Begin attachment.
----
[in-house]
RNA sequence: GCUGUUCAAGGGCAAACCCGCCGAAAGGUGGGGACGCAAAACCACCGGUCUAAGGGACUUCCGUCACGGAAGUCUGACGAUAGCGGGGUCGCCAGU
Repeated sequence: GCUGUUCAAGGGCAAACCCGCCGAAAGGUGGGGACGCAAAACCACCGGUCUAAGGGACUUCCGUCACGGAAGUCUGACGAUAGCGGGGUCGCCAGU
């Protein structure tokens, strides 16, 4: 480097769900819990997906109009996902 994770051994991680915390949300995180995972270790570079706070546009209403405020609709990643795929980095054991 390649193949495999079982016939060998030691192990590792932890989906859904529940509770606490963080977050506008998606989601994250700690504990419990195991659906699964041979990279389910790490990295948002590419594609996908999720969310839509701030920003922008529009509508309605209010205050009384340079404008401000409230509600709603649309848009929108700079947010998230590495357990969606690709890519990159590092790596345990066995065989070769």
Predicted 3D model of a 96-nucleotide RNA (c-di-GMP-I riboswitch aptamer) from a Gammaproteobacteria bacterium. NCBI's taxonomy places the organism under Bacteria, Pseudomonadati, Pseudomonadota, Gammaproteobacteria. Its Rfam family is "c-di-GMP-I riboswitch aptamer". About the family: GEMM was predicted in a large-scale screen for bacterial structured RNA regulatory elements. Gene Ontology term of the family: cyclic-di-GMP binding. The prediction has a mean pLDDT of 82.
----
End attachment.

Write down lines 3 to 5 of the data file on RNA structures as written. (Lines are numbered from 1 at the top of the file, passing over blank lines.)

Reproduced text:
Repeated sequence: GCUGUUCAAGGGCAAACCCGCCGAAAGGUGGGGACGCAAAACCACCGGUCUAAGGGACUUCCGUCACGGAAGUCUGACGAUAGCGGGGUCGCCAGU
């Protein structure tokens, strides 16, 4: 480097769900819990997906109009996902 994770051994991680915390949300995180995972270790570079706070546009209403405020609709990643795929980095054991 390649193949495999079982016939060998030691192990590792932890989906859904529940509770606490963080977050506008998606989601994250700690504990419990195991659906699964041979990279389910790490990295948002590419594609996908999720969310839509701030920003922008529009509508309605209010205050009384340079404008401000409230509600709603649309848009929108700079947010998230590495357990969606690709890519990159590092790596345990066995065989070769």
Predicted 3D model of a 96-nucleotide RNA (c-di-GMP-I riboswitch aptamer) from a Gammaproteobacteria bacterium. NCBI's taxonomy places the organism under Bacteria, Pseudomonadati, Pseudomonadota, Gammaproteobacteria. Its Rfam family is "c-di-GMP-I riboswitch aptamer". About the family: GEMM was predicted in a large-scale screen for bacterial structured RNA regulatory elements. Gene Ontology term of the family: cyclic-di-GMP binding. The prediction has a mean pLDDT of 82.